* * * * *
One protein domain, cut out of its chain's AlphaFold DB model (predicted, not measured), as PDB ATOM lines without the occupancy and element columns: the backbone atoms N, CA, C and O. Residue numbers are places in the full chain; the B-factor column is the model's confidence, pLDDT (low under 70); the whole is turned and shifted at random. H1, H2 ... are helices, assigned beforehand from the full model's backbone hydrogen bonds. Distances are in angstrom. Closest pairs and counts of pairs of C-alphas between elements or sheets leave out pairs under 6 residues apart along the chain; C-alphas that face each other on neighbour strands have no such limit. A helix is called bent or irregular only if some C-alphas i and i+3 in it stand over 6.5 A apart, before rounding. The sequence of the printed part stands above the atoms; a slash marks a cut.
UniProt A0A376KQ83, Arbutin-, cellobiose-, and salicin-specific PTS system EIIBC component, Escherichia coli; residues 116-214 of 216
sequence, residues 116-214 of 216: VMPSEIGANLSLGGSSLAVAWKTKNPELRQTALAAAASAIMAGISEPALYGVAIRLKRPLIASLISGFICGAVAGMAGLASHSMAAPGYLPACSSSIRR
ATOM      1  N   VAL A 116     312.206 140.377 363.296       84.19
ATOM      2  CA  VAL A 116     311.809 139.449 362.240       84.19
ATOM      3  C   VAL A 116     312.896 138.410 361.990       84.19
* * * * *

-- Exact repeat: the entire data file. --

One protein domain, cut out of its chain's AlphaFold DB model (predicted, not measured), as PDB ATOM lines without the occupancy and element columns: the backbone atoms N, CA, C and O. Residue numbers are places in the full chain; the B-factor column is the model's confidence, pLDDT (low under 70); the whole is turned and shifted at random. H1, H2 ... are helices, assigned beforehand from the full model's backbone hydrogen bonds. Distances are in angstrom. Closest pairs and counts of pairs of C-alphas between elements or sheets leave out pairs under 6 residues apart along the chain; C-alphas that face each other on neighbour strands have no such limit. A helix is called bent or irregular only if some C-alphas i and i+3 in it stand over 6.5 A apart, before rounding. The sequence of the printed part stands above the atoms; a slash marks a cut.
UniProt A0A376KQ83, Arbutin-, cellobiose-, and salicin-specific PTS system EIIBC component, Escherichia coli; residues 116-214 of 216
sequence, residues 116-214 of 216: VMPSEIGANLSLGGSSLAVAWKTKNPELRQTALAAAASAIMAGISEPALYGVAIRLKRPLIASLISGFICGAVAGMAGLASHSMAAPGYLPACSSSIRR
ATOM      1  N   VAL A 116     312.206 140.377 363.296       84.19
ATOM      2  CA  VAL A 116     311.809 139.449 362.240       84.19
ATOM      3  C   VAL A 116     312.896 138.410 361.990       84.19